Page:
responses earned points added simultaneously to a counter marked "YOUR EARNINGS" and
"OTHERS EARNINGS." Disparities of reinforcement were produced during the first component by
increasing the frequency of point additions to either the subject's or the fictitious other person's counter.
Disparities benefiting the fictitious other subject reduced cooperative responding, decreased
independent responding, and had no effect on nonsocial responding during the first component.
Disparities benefiting the subject increased cooperative responding in one subject.
Cooperative responding is fundamental to the social interactions which establish and maintain social
groups and institutions (Blau, 1964; Homans, 1961). In studies of cooperative behavior a cooperative
response has been operationally defined as occurring when the responses of two people jointly meet a
performance criterion that produces a reinforcer for both (Deutsch, 1973; Hake & Olvera, 1978; Marwell
& Schmitt, 1975). In the experiment reported in this paper we have operationally defined a "cooperative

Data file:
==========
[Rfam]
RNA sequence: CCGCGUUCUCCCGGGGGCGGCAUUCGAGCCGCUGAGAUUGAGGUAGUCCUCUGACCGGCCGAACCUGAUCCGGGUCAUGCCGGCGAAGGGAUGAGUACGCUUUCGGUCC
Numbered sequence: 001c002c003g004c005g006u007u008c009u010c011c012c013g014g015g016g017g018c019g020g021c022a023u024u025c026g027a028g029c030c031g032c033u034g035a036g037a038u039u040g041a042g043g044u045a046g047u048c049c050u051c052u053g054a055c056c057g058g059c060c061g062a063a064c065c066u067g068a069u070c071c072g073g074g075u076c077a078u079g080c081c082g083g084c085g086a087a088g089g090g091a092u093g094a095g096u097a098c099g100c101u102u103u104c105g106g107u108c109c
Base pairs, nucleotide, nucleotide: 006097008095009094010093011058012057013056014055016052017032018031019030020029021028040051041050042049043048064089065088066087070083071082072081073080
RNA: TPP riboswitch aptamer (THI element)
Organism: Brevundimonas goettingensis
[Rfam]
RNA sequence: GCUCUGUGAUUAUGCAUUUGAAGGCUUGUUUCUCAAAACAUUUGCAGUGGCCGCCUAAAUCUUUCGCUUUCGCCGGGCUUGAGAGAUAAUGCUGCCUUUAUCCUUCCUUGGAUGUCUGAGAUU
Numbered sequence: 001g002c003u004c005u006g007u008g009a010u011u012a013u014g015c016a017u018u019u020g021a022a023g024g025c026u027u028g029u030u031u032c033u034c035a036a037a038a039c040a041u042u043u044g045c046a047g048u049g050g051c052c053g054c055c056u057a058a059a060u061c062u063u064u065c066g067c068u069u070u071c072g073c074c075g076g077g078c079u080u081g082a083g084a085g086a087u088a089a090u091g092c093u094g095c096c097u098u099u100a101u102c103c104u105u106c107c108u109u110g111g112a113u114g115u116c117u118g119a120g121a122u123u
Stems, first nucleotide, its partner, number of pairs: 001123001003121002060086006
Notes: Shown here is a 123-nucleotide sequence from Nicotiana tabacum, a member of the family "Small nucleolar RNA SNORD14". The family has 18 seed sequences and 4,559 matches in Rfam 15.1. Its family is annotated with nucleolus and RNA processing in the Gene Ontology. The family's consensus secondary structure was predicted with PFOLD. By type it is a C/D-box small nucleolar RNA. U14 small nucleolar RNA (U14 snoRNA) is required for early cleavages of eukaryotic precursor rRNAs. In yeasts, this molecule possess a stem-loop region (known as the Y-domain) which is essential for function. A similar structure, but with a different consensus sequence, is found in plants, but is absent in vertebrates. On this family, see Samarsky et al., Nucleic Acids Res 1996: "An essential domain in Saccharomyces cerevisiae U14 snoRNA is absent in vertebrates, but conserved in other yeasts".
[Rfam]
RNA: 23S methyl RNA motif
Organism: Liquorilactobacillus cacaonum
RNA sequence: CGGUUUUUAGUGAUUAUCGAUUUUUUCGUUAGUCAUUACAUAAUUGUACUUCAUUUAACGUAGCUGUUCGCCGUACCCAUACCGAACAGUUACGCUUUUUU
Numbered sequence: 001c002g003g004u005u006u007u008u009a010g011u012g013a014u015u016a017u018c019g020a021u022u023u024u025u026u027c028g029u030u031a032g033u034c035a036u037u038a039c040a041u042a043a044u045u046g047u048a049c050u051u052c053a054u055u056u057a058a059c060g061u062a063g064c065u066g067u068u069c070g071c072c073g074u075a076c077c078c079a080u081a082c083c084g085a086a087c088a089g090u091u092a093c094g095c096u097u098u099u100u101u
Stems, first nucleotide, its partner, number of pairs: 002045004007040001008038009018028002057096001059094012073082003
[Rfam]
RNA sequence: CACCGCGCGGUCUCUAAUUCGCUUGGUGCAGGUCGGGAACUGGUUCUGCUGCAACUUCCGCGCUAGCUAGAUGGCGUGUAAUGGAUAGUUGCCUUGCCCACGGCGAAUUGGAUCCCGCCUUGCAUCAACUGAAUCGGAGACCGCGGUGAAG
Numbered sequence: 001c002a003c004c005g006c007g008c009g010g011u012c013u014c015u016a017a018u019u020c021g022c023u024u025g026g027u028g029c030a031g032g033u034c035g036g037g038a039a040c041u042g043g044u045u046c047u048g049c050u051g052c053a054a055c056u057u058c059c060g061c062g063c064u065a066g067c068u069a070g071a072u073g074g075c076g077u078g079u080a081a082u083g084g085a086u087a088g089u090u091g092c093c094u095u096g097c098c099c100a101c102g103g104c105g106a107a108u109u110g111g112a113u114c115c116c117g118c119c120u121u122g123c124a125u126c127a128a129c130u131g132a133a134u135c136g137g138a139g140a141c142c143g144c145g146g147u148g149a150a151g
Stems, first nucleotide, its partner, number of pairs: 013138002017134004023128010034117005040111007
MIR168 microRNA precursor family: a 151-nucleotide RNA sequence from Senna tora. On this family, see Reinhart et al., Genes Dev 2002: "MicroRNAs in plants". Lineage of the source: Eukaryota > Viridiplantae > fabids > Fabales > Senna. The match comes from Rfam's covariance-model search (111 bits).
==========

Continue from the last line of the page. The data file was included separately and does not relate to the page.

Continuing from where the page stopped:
response" as one producing reinforcers for the subject and for another ficititous person ostensibly
paired with the subject. The experiment had as its purpose the behavioral validation of an experimental
preparation which could be used to examine drug effects on cooperative behavior in future studies. This
was accomplished by determining whether the behavioral baseline established by this preparation was
sensitive to inequity, a significant social variable (Adams, 1965; Hake & Olvera, 1978; Hake, Vukelich,
& Olvera, 1975; Schmitt & Marwell, 1972).
Until recently the response of a dyed has been the unit of analysis of operant studies of cooperative